Mass games could fast track rail project

Photo Credit: Mike Valeri / The Standard-Times
Photo Credit: Mike Valeri / The Standard-Times

By Mike Lawrence
mlawrence@s-t.com
Posted Jan. 10, 2015 @ 2:01 am
NEW BEDFORD — Olympic dreams were soaring like seagulls Friday as SouthCoast economic leaders and lawmakers speculated on what a 2024 Summer Games in Boston could mean for the city and the region, should Boston beat out international competitors and host the world.
Faster completion of the South Coast Rail project; Olympic sailing in Buzzards Bay; an influx of tourism in greater New Bedford; housing for athletes and support staff at the University of Massachusetts Dartmouth; and even rowing competitions in South Watuppa Pond, which straddles Fall River and Westport, all were floated following Boston’s selection by the U.S. Olympic Committee late Thursday.
Rob Mellion, president and CEO of the Fall River Area Chamber of Commerce and Industry, said he spent Friday morning exchanging emails with John Fish, chairman of the Boston 2024 Olympic campaign.
“They can’t get the Olympic Games without South Coast Rail,” Mellion said. “This could be the thing that would get South Coast Rail in place, because you could get federal money — it could fast-track South Coast Rail.”
Mellion, a former Idaho resident, said he was appointed by that state as a coordinator for the 2002 Games in Salt Lake City.
“A city in and of itself cannot produce an Olympic Games,” he said. ”It’s a regional effort …It’s physically not possible for Boston to have a Games just in the inner circle of Boston.”
Mellion said the Fall River Chamber hopes to build a coalition of business organizations to raise regional and statewide awareness about potential benefits of a Boston Olympics.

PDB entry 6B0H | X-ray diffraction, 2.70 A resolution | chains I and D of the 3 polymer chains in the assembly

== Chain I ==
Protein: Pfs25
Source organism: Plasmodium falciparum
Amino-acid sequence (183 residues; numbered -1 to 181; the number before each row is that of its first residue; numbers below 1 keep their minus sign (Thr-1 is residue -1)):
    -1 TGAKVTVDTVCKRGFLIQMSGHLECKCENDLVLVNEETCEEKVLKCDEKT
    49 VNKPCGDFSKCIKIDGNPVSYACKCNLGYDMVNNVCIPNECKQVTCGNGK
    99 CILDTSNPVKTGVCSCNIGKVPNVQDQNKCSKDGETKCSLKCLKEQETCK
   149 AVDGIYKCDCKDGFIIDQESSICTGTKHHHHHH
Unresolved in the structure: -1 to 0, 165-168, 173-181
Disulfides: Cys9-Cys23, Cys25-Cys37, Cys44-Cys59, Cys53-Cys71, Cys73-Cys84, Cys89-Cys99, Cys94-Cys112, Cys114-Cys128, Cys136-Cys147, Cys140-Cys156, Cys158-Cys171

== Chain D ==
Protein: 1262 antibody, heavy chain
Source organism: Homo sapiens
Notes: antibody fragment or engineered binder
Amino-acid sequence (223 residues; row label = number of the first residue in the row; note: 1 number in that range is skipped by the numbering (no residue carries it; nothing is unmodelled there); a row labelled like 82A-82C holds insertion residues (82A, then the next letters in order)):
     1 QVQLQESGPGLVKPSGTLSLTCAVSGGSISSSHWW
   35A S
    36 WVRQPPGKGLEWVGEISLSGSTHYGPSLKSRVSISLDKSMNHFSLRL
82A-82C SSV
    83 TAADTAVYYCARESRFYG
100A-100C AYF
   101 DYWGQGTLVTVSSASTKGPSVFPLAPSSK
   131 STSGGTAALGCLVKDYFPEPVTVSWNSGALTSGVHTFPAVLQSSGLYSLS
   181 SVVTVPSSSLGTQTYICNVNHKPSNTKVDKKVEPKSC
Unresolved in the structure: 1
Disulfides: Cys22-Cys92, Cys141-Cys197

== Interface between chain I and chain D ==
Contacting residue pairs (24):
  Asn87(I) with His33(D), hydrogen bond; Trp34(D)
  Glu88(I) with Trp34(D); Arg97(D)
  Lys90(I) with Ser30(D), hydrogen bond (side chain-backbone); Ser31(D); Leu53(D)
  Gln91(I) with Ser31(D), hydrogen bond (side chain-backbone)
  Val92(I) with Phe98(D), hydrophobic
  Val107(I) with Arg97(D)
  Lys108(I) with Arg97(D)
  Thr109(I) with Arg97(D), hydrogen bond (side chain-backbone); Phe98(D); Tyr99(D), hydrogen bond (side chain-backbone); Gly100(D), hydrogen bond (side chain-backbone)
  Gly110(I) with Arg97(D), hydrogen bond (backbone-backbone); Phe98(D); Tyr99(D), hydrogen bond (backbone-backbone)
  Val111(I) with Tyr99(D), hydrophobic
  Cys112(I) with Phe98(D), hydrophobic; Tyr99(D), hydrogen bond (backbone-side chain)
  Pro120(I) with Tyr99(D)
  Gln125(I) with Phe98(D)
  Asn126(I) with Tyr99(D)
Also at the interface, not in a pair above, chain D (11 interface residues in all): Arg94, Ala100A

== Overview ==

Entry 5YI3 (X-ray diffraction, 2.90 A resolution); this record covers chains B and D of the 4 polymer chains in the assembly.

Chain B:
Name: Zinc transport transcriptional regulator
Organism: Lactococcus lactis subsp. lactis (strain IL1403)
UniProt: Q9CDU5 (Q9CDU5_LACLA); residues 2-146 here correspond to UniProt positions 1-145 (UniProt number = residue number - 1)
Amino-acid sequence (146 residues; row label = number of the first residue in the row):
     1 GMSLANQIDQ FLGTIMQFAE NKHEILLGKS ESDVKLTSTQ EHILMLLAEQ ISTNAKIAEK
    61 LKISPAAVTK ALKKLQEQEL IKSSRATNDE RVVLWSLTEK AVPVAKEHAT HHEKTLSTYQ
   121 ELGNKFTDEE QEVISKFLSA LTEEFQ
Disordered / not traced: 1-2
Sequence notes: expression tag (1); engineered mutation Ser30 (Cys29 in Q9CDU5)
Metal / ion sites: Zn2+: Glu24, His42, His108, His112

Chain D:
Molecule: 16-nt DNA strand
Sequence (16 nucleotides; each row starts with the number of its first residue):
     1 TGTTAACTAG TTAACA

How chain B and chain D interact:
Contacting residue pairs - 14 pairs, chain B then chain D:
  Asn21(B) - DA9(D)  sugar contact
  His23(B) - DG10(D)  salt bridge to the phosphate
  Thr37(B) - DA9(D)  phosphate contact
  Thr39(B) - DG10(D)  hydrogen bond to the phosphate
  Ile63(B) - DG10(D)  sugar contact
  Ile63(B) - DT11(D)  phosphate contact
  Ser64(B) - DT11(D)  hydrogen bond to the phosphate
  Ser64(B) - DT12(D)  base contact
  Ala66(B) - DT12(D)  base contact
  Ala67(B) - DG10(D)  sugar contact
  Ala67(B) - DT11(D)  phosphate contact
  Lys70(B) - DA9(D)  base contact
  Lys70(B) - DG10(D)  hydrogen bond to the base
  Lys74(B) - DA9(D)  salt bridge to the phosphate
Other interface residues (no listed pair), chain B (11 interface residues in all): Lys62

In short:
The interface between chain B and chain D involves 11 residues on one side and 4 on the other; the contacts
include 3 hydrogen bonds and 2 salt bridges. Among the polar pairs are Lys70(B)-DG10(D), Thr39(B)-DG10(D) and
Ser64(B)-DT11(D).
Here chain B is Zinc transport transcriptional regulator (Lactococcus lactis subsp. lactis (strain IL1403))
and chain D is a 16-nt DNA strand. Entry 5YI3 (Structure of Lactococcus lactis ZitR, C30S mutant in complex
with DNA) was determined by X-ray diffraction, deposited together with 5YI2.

Derek Santos, executive director of the New Bedford Economic Development Council, had similar thoughts.
“Given (Thursday’s) news, I think we need to go from paying attention to seeing how we can actively participate in helping Boston’s plans,” Santos said. “Perhaps the best thing is setting up a local committee to understand the best way to do that.”
Santos said the 2024 Games could bring New Bedford “tremendous opportunities not just in overflow tourism … but also in hosting venues for sailing” in Buzzards Bay.
“I think whenever you bring an event to a city, even as large as Boston, the impacts … certainly can be felt within 55 miles,” he added.
State Sen. Mark Montigny, D-New Bedford, said caution will be needed as Hub politicians seek to open the state’s wallet.
“The ghost of the Big Dig lives on,” he said. “I want to make sure the taxpayers I represent aren’t impacted in any way by the big dreams of the capital city … The private sector and the project itself need to pay for the staging of the Olympics. ”
But a Boston Games also could present huge tourism opportunities, he said.
“Those of us who don’t represent Boston will be very aggressively pushing the spillover benefits to our regions,” Montigny said. “There are very few places in the entire New England region as accessible, as beautiful and as reasonable as greater New Bedford … We stand to benefit, and we’ll market the hell out of it.”
Mellion, a former rower in the U.S. national team system, spoke about bringing his sport to SouthCoast.
“The Charles River can’t be used for rowing because it’s a flowing water mass — the water facility has to be in a lake,” Mellion said. “The South Watuppa would be the perfect venue for rowing and kayaking.”
Nine years ahead of a potential Games, competition already has begun — Worcester Mayor Joseph Petty said Friday that Lake Quinsigamond would be a great Olympic rowing venue, according to the Worcester Telegram.
Erin Murphy, executive vice president of Boston 2024, said the group would continue discussions with Massachusetts communities in coming months.
“We look forward to continuing our outreach to communities across the state to share preliminary plans, get input and ideas, and invite cities and towns to express interest in hosting either competitions or preliminaries,” Murphy said.
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